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Transplantation. 1987 Jun;43(6):842-7.

Graft rejection in recipients of T-cell-depleted HLA-nonidentical marrow transplants for leukemia. Identification of host-derived antidonor allocytotoxic T lymphocytes.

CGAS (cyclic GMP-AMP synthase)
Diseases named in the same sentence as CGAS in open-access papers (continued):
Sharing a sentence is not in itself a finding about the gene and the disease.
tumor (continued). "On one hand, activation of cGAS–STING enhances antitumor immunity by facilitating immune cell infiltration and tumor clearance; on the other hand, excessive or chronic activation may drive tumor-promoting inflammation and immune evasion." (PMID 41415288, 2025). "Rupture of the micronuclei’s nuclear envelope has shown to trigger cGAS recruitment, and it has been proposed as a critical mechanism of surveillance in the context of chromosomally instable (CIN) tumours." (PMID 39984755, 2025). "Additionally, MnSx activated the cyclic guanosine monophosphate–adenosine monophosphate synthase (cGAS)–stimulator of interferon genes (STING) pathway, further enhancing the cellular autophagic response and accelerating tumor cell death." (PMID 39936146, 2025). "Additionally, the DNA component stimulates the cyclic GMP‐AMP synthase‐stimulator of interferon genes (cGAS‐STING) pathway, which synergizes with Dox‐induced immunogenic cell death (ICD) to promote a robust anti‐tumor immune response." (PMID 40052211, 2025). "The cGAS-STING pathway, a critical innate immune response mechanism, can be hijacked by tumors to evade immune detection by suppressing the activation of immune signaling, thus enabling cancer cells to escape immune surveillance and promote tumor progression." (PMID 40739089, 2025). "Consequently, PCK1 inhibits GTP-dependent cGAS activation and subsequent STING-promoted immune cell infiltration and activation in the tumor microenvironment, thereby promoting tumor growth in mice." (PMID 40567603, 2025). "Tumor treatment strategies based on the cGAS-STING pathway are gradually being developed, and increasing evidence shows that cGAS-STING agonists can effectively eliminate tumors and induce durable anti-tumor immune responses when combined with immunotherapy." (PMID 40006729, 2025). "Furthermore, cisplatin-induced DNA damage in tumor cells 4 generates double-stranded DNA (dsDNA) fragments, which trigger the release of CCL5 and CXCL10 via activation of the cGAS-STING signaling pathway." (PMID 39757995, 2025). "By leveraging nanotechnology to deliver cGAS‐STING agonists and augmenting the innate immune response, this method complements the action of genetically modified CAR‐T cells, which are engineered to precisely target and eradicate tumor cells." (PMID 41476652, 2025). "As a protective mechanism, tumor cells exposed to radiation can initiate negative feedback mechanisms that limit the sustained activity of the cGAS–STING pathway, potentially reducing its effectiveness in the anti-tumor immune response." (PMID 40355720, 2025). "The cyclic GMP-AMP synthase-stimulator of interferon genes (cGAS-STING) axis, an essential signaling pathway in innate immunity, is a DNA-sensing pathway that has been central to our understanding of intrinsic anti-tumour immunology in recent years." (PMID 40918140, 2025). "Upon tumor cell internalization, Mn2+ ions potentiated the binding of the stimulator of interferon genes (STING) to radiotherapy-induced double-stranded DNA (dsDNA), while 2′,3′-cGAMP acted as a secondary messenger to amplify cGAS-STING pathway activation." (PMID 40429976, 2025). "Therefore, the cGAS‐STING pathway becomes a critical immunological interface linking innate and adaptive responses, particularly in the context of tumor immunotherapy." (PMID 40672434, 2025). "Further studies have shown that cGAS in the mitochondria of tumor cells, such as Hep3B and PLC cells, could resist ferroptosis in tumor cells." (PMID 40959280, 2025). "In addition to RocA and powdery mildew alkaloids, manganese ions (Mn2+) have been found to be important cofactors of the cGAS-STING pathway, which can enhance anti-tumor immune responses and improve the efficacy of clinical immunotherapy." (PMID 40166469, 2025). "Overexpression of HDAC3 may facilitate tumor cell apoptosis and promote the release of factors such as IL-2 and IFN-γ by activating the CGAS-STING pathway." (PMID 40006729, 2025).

Clinical trials with bone marrow depleted of donor T lymphocytes indicate that both the incidence and severity of graft-versus-host disease (GVHD) in patients undergoing bone marrow transplantation (BMT) for treatment of leukemia are greatly reduced. However, there has been a concurrent increase in the incidence of graft rejection, particularly among recipients of HLA-nonidentical marrow grafts. In order to investigate the nature of graft failure, peripheral blood mononuclear cells (PBMC) present at the time of graft failure have been characterized by phenotypic and functional analyses in 5 recipients of HLA-nonidentical marrow grafts. Rejection of HLA-nonidentical marrow grafts was associated with the emergence of host-derived T lymphocytes in all 5 patients. In 3 of these patients, the cells could be tested directly for cell-mediated cytotoxicity. Antidonor cytotoxicity was detected in each of these 3 patients. In one patient the target specificity of the cytotoxic lymphocytes was identified as the donor class I HLA antigen, HLA-B7. None of the patient PBMC mediated cytotoxicity against the natural killer cell target K562.

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